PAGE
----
COVID-19 Research Appeal; Your Impact (Part 1)

The University of Manchester’s COVID-19 Research Fund was launched in May 2020 to provide rapid and flexible support to projects with the potential to make a major impact in the fight against COVID-19. At a critical time, your support has enhanced what our scientists are able to deliver, and thanks to you we have already seen some significant early results. 

This two-part blog will look at the many new and exciting projects funded by you, the University’s donor community, to ensure that we are all well-equipped to deal with the effects of COVID-19 in the future.


Long-term impact of COVID-19 on hearing

We know there are many long-term health consequences associated with COVID-19. The University of Manchester has now established a link between the virus and hearing loss. 

With your support, we were able to carry out a systematic review of COVID-19 and the audio-vestibular system. We then conducted a year-long UK study to estimate the number and severity of COVID-19 related hearing disorders in the UK, and discover which parts of the auditory system might be affected. 

Professor Kevin Munro

Professor Kevin Munro, the lead academic on the study, and PhD researcher Ibrahim Almufarrij have pooled data from a number of studies that identified an association between COVID-19 and auditory and vestibular problems. As a result, they were able to estimate that the prevalence of hearing loss was 7.6%, tinnitus was 14.8% and vertigo was 7.2%. 

“Timely evidence for decision makers is urgently needed, so I am very grateful that donor support has enabled us to begin this study and understand the longer-term impact of COVID-19 on the auditory system,” said Professor Kevin Munro. 


Understanding different antibody responses to COVID-19 infection and vaccination

For individuals who tested positive for COVID-19, immune responses to vaccinations may vary depending on the severity of their symptoms when they were infected.  

Thanks to your generosity, a Manchester team are examining data on antibody response from patients hospitalised with mild, moderate or severe outcomes. We will then compare this data with that from individuals with no exposure to COVID-19. By doing this, we aim to investigate whether we can differentiate antibody profiles within patient groups, as well as with those who have not had the infection.  

The work will be applied in the longer term through the development of an ‘immunoprofiling’ test to determine which COVID-positive patients are likely to require more advanced treatment. It could also help in predicting optimal antibody responses from different COVID-19 vaccines. 


Exploring therapeutic potential in long COVID-19

Some patients who have been hospitalised for COVID-19 experience longer-term problems with their immune system known as long COVID. We urgently need to develop therapeutic interventions to restore full health in those suffering from longer-term effects of the virus. 

Our researchers have formed the Coronavirus Immune Response and Clinical Outcomes consortium (CIRCO) encompassing four of Manchester’s largest hospitals and over 80 members of the healthcare community. This group will examine blood samples of many COVID patients at different intervals over nine months to look closely at long-term changes to their immune system. 

Professor Tracey Hussell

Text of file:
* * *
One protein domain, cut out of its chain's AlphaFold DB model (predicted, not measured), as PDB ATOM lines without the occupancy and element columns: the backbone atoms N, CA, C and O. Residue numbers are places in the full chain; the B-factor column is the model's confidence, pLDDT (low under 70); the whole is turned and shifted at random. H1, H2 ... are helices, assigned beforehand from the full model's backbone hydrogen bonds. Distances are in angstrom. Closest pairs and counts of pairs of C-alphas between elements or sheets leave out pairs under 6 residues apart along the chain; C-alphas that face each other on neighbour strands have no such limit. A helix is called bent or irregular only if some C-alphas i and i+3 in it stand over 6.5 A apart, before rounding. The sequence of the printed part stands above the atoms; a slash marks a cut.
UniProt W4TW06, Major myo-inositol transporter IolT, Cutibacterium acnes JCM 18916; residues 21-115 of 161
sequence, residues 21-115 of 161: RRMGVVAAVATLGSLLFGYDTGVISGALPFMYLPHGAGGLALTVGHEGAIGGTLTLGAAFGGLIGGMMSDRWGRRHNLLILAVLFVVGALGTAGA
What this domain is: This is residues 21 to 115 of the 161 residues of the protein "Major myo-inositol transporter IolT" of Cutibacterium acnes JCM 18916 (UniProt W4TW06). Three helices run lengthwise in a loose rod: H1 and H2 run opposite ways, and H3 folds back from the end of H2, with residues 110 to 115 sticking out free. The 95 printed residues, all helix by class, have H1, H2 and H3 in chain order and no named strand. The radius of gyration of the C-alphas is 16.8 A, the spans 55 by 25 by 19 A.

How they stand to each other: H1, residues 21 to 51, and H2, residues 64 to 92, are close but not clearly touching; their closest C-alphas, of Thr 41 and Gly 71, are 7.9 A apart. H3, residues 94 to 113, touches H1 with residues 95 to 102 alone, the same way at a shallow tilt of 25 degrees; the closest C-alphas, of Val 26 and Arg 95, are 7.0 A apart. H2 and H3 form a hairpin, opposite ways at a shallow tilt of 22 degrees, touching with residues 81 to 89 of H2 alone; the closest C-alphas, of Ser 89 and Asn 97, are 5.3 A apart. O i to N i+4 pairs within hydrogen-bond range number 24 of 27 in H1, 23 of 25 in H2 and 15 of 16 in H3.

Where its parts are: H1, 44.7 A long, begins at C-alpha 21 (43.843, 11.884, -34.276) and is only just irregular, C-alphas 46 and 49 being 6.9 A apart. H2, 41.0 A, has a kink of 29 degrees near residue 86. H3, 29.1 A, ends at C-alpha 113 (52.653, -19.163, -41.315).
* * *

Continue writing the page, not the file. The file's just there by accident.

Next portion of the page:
This highly collaborative team will use this information to predict which patients will go on to develop other health problems later down the line and to identify new, effective personalised treatments to improve care for people with long COVID. 

“This vital funding has created the opportunity for us to provide sufficient evidence of ongoing immunological abnormalities to put us in the best position to apply for a larger UK Research and Innovation investment to progress this work.” –Professor Tracey Hussell, Director of the Lydia Becker Institute of Immunology and Inflammation at The University of Manchester.


Predicting clinical outcomes of COVID-19 to improve treatment

There are no known biological indicators (“biomarkers”) that predict short or long-term clinical outcomes of COVID-19. 

By analysing both clinical and molecular data, this study will develop a set of proteins to help diagnose and predict clinical outcomes in COVID-19 patients. Improving diagnostic tests in this way will enable development of tools and treatments which could improve patient outcomes and reduce the risk of long COVID.


Responding to the impact of COVID-19 on access to medication

Physical distancing and lockdown regulations have changed the way prescription medicines for long-term conditions are accessed or consumed. However, it is not clear what temporary or permanent changes have been made, or which patient groups have been most affected. 

To better understand how COVID-19 has affected access to, and consumption of, medicines, Manchester scientists will analyse existing medicine prescribing and dispensing data. The team will also conduct a survey with patients to find out how and why COVID-19 has affected their medicines use. Understanding which patients have been affected will ensure resources to support medicines-taking can be targeted effectively. 


Thank you

Your support has helped Manchester respond quickly to both the medical and societal effects of the COVID-19 pandemic. The research that you have supported will make a lasting impact for years to come as we continue to live with and recover from the fallout of COVID-19. Thank you for joining us in this global fight. 

The second part of this two-part overview will be available to read on Wednesday 2nd June 2021.

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